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Although it is cold and murky outside in winter, you do not have to do without colorful flowers in the house. Winter-flowering houseplants provide a fresh color that simply outshines the gray winter weather with its leaf or flower decoration. They are the best way to counter the winter blues.
The begonia is native to South America and belongs to the family of the Schiefblattgewächse. These flowering exotics are available in a variety of colors such as pink, orange, white or red to buy. Begonia is a classic winter-flowering houseplant. It prefers locations without direct sunlight and the temperature should be between 15 and 25 degrees throughout the year.
Kalanchoe blossfeldiana makes succulent leaves and is flowering almost all year round
The Kalanchoe, also called Flammendes Käthchen, Madagascarklöckchen or Brutblatt, is a decorative potted plant. With plenty of light and a temperature of 12 to 18 degrees, you create optimal conditions for this winter bloomer. Only water the plant when you see that the soil is dry.
Guzmania bromeliads in wicker baskets are an effective eye-catcher
Bromeliads are native to the tropical and subtropical regions of Latin America and belong to the pineapple family. The Achemea fasciata with its small blue flowers, the pink bracts and silver spotted leaf funnels is a particularly beautiful specimen and also one of the most easy-care species. In European households, Bromeliad feels most comfortable on a partially shaded windowsill at an average 20 degrees. Use low-calorific, room temperature-controlled water for casting. The earth should always be slightly moist.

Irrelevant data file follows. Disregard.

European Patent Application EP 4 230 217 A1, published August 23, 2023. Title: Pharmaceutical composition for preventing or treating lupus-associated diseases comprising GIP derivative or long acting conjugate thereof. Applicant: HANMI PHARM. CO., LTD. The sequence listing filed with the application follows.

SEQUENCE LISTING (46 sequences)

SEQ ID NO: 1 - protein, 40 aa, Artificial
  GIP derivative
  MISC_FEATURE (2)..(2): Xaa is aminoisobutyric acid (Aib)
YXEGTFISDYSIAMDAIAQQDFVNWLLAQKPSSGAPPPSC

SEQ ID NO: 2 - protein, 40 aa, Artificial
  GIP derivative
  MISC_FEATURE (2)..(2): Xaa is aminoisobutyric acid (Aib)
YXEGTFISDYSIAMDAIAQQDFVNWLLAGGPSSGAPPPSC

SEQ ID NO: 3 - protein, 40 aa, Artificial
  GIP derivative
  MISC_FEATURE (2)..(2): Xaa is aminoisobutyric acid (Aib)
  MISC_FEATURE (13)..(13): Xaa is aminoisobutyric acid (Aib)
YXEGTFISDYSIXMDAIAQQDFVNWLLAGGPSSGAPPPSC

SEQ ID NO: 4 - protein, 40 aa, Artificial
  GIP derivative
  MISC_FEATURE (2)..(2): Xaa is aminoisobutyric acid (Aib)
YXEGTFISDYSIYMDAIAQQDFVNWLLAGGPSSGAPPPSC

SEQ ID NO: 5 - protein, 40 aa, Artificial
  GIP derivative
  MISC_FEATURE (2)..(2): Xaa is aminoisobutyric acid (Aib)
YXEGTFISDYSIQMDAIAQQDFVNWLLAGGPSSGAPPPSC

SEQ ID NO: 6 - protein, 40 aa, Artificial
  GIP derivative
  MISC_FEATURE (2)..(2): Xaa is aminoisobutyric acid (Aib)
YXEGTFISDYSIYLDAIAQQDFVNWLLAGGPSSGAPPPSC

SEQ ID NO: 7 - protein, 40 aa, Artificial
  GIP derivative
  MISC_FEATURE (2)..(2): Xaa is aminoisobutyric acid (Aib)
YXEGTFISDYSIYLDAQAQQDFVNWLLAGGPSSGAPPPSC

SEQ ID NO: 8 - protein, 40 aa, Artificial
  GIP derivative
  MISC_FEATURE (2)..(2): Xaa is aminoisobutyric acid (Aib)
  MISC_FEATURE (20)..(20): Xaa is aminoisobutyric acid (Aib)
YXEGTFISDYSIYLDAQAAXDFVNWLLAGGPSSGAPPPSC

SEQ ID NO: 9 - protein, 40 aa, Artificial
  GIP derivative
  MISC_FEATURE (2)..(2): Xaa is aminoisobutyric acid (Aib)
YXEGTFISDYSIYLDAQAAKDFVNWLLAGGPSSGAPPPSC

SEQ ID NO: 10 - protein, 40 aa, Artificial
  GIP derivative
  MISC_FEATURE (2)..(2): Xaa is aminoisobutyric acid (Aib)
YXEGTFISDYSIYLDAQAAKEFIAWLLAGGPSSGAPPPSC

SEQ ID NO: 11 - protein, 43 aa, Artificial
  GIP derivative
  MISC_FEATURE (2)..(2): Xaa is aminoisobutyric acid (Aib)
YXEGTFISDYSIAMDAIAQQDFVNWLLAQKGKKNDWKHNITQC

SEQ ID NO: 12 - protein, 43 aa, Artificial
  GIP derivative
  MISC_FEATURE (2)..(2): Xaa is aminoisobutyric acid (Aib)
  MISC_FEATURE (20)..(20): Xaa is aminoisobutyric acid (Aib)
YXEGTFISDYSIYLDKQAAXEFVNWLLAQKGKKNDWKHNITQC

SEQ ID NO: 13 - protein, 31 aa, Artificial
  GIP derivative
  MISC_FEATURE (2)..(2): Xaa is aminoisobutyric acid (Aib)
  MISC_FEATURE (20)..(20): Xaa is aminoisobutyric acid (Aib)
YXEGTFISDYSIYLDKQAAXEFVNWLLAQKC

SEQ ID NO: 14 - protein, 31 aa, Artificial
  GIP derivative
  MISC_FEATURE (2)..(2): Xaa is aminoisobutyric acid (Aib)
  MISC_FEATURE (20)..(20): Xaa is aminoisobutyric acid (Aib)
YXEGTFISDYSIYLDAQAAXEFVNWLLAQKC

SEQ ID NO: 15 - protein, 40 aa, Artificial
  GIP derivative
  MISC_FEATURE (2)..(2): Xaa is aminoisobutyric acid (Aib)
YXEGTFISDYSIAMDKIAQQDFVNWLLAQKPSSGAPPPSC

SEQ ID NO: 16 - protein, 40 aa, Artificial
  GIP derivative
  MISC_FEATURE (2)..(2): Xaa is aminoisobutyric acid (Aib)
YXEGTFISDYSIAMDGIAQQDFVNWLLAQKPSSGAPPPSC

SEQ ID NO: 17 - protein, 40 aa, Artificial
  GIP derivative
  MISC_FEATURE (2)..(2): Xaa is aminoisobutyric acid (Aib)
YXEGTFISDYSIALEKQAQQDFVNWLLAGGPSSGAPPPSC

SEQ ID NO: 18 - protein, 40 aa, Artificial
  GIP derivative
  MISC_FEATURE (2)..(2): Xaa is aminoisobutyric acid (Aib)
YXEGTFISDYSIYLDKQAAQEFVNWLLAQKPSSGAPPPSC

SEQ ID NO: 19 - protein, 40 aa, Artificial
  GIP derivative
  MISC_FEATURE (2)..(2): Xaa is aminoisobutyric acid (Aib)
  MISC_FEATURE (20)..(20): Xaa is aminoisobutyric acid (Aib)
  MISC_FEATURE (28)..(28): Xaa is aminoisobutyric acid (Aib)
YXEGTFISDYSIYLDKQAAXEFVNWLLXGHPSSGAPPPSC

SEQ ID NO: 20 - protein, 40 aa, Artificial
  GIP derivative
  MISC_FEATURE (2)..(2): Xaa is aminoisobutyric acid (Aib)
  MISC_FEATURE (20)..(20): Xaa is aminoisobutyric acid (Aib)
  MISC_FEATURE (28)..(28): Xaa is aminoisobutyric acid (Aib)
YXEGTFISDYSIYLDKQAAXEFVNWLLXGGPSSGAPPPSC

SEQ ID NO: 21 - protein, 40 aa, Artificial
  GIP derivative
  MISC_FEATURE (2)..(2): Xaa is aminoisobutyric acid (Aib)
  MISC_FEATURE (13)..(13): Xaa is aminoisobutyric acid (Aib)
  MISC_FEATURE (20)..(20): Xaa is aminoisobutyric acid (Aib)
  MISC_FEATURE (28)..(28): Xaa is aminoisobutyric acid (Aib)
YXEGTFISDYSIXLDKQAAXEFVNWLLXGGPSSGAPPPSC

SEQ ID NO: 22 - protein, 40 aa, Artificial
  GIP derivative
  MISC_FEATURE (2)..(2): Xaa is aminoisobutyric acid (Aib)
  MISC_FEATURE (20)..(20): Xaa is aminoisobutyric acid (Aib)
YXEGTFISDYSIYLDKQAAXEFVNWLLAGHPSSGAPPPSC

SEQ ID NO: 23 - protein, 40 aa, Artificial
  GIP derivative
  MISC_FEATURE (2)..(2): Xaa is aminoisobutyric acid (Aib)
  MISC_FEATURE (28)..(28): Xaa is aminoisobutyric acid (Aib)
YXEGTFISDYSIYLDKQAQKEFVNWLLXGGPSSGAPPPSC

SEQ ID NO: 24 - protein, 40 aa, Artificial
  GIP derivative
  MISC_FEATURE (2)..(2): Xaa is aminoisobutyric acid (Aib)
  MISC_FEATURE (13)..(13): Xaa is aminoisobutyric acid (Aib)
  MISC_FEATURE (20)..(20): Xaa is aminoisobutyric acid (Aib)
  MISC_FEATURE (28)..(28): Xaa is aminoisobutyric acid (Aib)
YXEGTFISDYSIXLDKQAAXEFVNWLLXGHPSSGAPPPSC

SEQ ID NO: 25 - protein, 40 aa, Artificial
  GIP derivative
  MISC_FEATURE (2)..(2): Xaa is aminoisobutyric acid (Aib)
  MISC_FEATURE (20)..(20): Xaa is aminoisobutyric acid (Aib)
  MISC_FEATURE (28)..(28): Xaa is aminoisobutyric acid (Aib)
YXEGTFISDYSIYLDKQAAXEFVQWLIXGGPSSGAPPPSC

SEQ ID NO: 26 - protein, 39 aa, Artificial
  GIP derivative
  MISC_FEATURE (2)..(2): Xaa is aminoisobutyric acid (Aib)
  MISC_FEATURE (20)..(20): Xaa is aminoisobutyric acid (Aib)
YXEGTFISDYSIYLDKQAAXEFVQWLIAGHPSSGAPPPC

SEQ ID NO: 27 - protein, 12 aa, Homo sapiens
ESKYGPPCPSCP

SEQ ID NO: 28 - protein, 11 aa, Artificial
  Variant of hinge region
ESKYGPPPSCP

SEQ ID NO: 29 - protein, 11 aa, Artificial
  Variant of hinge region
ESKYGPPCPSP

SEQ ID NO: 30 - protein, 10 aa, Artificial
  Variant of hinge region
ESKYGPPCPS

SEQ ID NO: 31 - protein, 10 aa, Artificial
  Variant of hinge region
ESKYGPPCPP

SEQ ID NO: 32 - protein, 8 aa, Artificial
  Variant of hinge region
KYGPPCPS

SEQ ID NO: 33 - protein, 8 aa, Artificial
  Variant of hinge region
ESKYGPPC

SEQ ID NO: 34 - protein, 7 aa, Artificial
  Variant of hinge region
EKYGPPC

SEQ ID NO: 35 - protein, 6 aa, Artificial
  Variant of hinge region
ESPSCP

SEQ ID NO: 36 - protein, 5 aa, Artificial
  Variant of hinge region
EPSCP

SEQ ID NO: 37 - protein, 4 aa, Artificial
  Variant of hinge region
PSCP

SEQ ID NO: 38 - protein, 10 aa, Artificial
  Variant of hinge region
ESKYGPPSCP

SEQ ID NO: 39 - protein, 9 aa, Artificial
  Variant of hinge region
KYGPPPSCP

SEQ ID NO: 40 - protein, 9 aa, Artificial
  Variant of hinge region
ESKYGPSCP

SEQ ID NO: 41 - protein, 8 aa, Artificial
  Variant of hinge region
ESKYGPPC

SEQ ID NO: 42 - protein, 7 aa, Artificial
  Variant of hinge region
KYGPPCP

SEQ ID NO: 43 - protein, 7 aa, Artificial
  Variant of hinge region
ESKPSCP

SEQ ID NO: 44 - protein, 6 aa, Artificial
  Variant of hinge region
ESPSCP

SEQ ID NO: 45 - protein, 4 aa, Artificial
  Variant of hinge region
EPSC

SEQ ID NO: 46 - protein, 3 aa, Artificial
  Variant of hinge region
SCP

Particularly beautiful winter-flowering indoor plants are the pot azaleas (Rhododendron simsii). The most common varieties are Japanese or Indian azaleas, which are usually available in the colors pink, red or white. The soil should always be kept moist and poured with lime-free water, because in the flowering season the pot azalea needs a lot of water, which should not lead to waterlogging. Fertilize your azalea from April to August with a special fertilizer and take care not to place the plant directly in the sun. The optimum temperature is between 15 and 22 degrees.
Potazales are a colorful eye-catcher, especially in winter, and delight their owners
The Persian cyclamen, most commonly called room cyclamen, is one of the most popular winter-flowering houseplants. She prefers a partially shaded place in a cool room with about 15 degrees. Cyclamen need a lot of water during flowering, but you must avoid waterlogging. Zimmer cyclamen are usually available in the flower colors red, pink or white and due to their cold insensitivity the perfect decoration for cooler rooms and staircases.
The flowers of the Zimmer-Cyclamen resemble small butterflies and also the leaves are extremely decorative with their clearly visible veins
Crown of thorns
The Christ's thorn is native to Madagascar and is a spurge plant, which is the succulent equivalent of the poinsettia. The plant owes its name to its thorns, which are supposed to recall the crown of thorns of Jesus Christ. The Christ thorn likes to stand in the sun or at least partially. If you choose a rather shady and cool place for him, he may only be poured sip. Here, the cooler the environment, the less water the plant needs. In cool places, the Christdorn will not present the full bloom.
At the tips of the thorny branches of the thorn thorn decorative flowers show in winter
Cattleyas have the most striking and intriguing flowers among the room's orchids. These winter-flowering houseplants like to be half shady and prefer a special orchid substrate. The best method of dipping is to dip: once a week, immerse the pot in lime-free water (boil the tap water for the best) and drain the pot well to avoid waterlogging. For fertilizing special orchid fertilizer, where you only need half of the recommended dosage.
In Cattleya orchids, the flower lip is rolled up into a tube